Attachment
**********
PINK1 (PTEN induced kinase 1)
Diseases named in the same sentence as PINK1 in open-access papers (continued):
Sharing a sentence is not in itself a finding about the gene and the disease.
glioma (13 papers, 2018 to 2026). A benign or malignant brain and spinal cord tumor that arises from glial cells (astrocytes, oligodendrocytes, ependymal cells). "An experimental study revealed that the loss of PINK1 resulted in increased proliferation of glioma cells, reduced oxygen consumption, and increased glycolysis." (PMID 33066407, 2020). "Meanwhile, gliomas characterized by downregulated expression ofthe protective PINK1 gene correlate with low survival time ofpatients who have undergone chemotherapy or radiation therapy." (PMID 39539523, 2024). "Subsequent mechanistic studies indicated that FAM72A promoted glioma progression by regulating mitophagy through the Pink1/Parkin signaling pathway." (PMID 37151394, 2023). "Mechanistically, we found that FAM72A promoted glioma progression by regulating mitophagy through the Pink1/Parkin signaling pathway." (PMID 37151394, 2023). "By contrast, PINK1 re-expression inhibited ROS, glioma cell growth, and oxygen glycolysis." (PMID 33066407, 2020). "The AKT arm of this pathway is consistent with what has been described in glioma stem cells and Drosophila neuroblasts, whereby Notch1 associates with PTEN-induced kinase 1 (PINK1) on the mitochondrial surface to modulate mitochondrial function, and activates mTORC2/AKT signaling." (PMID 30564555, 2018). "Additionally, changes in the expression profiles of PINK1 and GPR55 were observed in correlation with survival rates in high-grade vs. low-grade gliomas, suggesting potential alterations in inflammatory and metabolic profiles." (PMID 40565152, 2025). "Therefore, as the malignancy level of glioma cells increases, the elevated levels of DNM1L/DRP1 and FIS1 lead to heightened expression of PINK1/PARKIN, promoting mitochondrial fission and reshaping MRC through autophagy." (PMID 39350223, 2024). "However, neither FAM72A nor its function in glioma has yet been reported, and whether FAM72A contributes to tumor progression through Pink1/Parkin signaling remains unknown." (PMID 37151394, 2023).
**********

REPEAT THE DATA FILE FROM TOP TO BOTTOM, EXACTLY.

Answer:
PINK1 (PTEN induced kinase 1)
Diseases named in the same sentence as PINK1 in open-access papers (continued):
Sharing a sentence is not in itself a finding about the gene and the disease.
glioma (13 papers, 2018 to 2026). A benign or malignant brain and spinal cord tumor that arises from glial cells (astrocytes, oligodendrocytes, ependymal cells). "An experimental study revealed that the loss of PINK1 resulted in increased proliferation of glioma cells, reduced oxygen consumption, and increased glycolysis." (PMID 33066407, 2020). "Meanwhile, gliomas characterized by downregulated expression ofthe protective PINK1 gene correlate with low survival time ofpatients who have undergone chemotherapy or radiation therapy." (PMID 39539523, 2024). "Subsequent mechanistic studies indicated that FAM72A promoted glioma progression by regulating mitophagy through the Pink1/Parkin signaling pathway." (PMID 37151394, 2023). "Mechanistically, we found that FAM72A promoted glioma progression by regulating mitophagy through the Pink1/Parkin signaling pathway." (PMID 37151394, 2023). "By contrast, PINK1 re-expression inhibited ROS, glioma cell growth, and oxygen glycolysis." (PMID 33066407, 2020). "The AKT arm of this pathway is consistent with what has been described in glioma stem cells and Drosophila neuroblasts, whereby Notch1 associates with PTEN-induced kinase 1 (PINK1) on the mitochondrial surface to modulate mitochondrial function, and activates mTORC2/AKT signaling." (PMID 30564555, 2018). "Additionally, changes in the expression profiles of PINK1 and GPR55 were observed in correlation with survival rates in high-grade vs. low-grade gliomas, suggesting potential alterations in inflammatory and metabolic profiles." (PMID 40565152, 2025). "Therefore, as the malignancy level of glioma cells increases, the elevated levels of DNM1L/DRP1 and FIS1 lead to heightened expression of PINK1/PARKIN, promoting mitochondrial fission and reshaping MRC through autophagy." (PMID 39350223, 2024). "However, neither FAM72A nor its function in glioma has yet been reported, and whether FAM72A contributes to tumor progression through Pink1/Parkin signaling remains unknown." (PMID 37151394, 2023).